Here are links to the previous posts, since it's taken me a long time to write the next installment. It's just that they are getting harder to write. For reasons that will become apparent.
My horse training education was progressing and I was thrilled. Blair gave me as much instruction as she could, and let me work as much as I wanted. There were occasions when she didn't have much time to help me because she had paying clients to teach, but it always seemed like I could ask for a quick 30 minute lesson and she'd squeeze me in.
Blair was in a heavy showing rotation at that point. She asked me if I wanted to show one of her horses in the junior classes. Of course this was a dream come true for me. I asked my parents, since I was under 18 at the time and I would need them to sign the entry form in order to enter the show. They said no. Which means I couldn't show. Period. For some reason, they thought it was okay that I rode all the time, but they forbade me from showing. I couldn't really understand it, but no amount of pleading, begging, whining, or sulking would get them to change their minds. They wouldn't even let me go away to a show with Blair, even if I wasn't showing. This worked out nicely for her because I would stay home and work the horses that didn't go to the show. But I felt like I was missing out on some really fun stuff. I'd see other girls come back from shows, laughing and carrying ribbons and trophies. It made me sad, but determined that I was going to show at some point.
The summer that I turned 18, my parents decided to allow me to go to shows with Blair. This was such an awesome experience for me, and a great chance to learn. Of course this meant that I'd have to learn how to be a groom at a show, which is much different from being a groom at the stable.
First, I had to learn how to clip the horses before we left for the show. Blair showed me what needed to be clipped and how it was to be done. She liked to use different sized clipper blades for different areas on the horse's body to get the best look. The #10 blades left the hair the longest and were to be used on large areas like the body, legs, and parts of the face. #15 blades took the hair a little shorter and were used around the very tops of the hooves. #40 blades clipped the closest, like getting shaved before surgery, and were used inside the ears, on the muzzle, and tops of the eyes. You had to be very careful with the 40's because you could easily clip too much hair off or make a big ugly gouge in the coat. All horses had to be completely clipped before the show because clipping sometimes takes a long time and there is so much to do when you first arrive at a show that you don't want to bother with clipping horses.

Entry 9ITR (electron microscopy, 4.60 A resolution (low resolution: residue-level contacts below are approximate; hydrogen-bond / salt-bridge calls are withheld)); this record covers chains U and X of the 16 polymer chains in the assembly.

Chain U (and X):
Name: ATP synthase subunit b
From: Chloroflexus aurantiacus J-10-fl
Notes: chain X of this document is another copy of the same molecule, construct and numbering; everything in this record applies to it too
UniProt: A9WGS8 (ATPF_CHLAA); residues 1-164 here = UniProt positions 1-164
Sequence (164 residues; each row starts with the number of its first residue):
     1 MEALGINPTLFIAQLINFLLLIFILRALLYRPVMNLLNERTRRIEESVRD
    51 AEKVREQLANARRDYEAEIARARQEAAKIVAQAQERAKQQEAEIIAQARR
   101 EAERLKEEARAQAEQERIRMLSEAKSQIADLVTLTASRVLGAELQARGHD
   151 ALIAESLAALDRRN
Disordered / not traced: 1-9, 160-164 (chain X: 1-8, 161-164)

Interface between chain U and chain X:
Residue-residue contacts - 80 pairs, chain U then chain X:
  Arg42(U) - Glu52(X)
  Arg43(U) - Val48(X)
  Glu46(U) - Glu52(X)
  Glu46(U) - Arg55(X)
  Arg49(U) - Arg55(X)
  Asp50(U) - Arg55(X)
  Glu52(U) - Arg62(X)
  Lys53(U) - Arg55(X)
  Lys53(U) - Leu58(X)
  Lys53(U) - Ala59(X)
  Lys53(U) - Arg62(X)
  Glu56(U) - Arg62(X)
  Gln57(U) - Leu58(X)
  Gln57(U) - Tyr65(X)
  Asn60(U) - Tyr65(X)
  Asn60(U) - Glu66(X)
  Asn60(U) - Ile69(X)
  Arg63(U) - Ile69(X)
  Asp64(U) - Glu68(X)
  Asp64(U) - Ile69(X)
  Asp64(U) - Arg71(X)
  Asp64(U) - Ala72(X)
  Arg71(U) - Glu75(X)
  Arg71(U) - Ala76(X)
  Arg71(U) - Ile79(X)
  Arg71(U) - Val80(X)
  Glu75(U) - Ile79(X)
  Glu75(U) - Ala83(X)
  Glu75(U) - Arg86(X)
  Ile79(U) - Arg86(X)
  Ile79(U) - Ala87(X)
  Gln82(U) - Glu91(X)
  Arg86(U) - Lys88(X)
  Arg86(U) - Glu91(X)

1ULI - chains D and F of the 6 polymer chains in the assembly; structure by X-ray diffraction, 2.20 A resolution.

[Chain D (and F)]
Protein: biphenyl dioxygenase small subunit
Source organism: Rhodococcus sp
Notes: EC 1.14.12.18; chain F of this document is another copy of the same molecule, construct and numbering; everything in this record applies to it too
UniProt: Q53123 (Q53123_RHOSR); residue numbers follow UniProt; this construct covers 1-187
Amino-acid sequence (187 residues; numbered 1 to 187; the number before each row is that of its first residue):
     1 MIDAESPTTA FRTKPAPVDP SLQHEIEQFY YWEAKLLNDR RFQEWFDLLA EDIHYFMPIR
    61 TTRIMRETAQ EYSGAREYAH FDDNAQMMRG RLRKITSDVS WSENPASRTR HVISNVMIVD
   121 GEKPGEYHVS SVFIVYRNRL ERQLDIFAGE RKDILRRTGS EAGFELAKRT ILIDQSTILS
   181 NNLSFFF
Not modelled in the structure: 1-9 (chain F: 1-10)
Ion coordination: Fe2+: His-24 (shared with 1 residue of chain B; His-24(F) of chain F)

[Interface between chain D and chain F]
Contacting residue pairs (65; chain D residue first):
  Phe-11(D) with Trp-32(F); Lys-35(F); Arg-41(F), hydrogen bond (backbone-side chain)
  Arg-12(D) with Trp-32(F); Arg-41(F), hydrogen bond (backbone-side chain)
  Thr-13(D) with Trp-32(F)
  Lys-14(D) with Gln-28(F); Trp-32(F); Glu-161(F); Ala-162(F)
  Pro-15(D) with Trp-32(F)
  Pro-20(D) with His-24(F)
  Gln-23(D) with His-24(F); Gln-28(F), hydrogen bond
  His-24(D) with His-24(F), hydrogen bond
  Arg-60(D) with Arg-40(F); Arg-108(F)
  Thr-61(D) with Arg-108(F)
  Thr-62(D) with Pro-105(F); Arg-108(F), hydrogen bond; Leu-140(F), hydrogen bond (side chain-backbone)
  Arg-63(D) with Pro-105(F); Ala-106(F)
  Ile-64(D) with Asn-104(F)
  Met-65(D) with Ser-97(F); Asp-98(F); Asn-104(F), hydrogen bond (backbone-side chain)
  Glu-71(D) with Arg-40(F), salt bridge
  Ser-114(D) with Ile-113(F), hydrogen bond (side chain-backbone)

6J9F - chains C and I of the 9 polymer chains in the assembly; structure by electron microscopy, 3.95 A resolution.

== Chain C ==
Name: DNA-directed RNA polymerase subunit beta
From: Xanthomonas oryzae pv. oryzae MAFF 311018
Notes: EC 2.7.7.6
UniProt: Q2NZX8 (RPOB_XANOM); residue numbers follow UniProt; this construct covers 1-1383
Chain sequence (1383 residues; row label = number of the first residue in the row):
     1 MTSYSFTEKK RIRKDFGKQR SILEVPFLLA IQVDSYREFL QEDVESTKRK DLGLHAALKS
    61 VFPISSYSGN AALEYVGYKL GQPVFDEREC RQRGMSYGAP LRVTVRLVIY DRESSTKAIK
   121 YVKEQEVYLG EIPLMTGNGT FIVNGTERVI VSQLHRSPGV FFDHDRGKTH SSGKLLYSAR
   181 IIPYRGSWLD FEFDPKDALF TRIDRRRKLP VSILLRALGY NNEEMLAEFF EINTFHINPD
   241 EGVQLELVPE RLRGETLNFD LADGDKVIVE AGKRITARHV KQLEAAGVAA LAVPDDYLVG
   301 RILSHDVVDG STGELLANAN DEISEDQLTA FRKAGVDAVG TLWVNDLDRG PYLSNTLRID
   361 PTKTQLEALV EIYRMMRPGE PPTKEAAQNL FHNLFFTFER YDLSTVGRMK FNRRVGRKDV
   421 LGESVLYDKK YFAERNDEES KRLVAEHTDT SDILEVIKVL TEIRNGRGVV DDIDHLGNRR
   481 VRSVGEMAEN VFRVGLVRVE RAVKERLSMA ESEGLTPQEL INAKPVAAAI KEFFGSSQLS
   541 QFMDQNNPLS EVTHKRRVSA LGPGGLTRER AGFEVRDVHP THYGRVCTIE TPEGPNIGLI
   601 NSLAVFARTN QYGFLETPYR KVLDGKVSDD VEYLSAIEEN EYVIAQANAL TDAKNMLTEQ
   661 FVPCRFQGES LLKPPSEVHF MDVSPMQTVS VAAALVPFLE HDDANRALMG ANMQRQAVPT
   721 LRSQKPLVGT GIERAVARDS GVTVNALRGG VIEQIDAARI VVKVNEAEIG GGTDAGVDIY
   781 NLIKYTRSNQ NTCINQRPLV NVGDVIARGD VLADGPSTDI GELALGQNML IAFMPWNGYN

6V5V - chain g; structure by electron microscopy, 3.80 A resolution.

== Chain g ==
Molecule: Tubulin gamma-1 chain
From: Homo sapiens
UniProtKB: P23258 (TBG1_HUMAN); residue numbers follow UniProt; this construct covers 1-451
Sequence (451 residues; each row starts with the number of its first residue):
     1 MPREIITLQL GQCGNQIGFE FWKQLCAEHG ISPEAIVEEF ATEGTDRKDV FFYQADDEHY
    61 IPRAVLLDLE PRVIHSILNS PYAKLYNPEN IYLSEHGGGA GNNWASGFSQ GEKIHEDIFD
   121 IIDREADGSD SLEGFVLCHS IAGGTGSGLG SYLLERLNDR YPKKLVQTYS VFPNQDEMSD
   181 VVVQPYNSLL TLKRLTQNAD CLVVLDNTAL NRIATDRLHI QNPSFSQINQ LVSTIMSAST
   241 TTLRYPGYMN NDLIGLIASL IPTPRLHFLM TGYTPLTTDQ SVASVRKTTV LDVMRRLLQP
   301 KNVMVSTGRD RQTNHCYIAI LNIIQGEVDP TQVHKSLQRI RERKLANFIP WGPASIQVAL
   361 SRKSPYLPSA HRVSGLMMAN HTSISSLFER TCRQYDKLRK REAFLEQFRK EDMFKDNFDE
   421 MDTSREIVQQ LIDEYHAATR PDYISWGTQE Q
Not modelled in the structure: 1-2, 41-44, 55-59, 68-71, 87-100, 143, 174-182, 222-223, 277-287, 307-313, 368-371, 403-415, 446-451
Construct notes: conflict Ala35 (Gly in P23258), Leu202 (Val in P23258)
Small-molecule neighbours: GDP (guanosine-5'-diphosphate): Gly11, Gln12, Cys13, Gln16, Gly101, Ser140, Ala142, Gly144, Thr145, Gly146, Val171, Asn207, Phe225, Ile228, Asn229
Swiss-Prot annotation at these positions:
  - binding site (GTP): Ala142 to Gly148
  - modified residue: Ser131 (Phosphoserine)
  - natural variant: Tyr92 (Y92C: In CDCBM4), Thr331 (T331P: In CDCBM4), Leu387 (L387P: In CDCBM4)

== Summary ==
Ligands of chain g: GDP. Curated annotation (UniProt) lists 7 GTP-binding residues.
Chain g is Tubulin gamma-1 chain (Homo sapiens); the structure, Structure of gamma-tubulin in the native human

Soon after teaching me how to clip, Blair asked me to clip Teeya for her before the Scottsdale show. This was a big show, and she was going in halter classes as well as western pleasure classes. The halter horses are inspected very closely by the judge, so you really want to do a perfect clip job. This one girl, Liz (who had a horse and rode with Blair and also groomed for her - we became great friends) was helping me clip Teeya. I decided I was going to clip her lower front legs, so I grabbed the clippers and started at it.
I was having a really hard time getting the hair to clip evenly. Usually if the horse is clean (she was) and the blades are sharp (they were) it's really easy to get a nice even patch of clipped hair. I was perplexed, but hoping things would improve I kept clipping, creating a bigger area of uneven hair right in the center of one of her front legs. I decided to ask Liz what she thought. We had the following conversation, which I remember just like it was yesterday.
ME: Hey, why can't I get this to clip evenly? It looks terrible!
LIZ: (taking a look) Hmm, yeah it looks pretty bad.
ME: I don't understand. She's clean and the blades are sharp.
LIZ: What blades are those?
ME: (looking at the blades for the first time) Uhh.. they're 40's.
LIZ: (shocked and dismayed) Blair's gonna kill you.
See, I should have looked at the clipper blades before I started clipping to check and see if I had the correct blades. I didn't, and since I clipped with the 40's there was no going back. Teeya, my trainer's beautiful halter mare, had a huge bald spot on the front of her leg. Easily visible from twenty feet away.
Needless to say, Blair wasn't happy. She didn't come down on me as hard as she could have, which I really appreciated. She took the clippers and did a good job of evening it up and blending it into the hair that was left. The show was still a few days away, and she said that by the time they got in the ring it wasn't really all that bad. But I think she was just saying that so I wouldn't feel bad. I can't remember if Teeya won that halter class or not, because I didn't go to that show. When she got back from Scottsdale, Blair instituted a new rule that when the clippers are put away you must put the 10 blade on them. That way if you aren't paying attention ( like I wasn't) you can't do any damage, because you can always change blades and go shorter.
But you can bet, to this day, that the first thing I do when I pick up clippers is check the blades.
To be continued...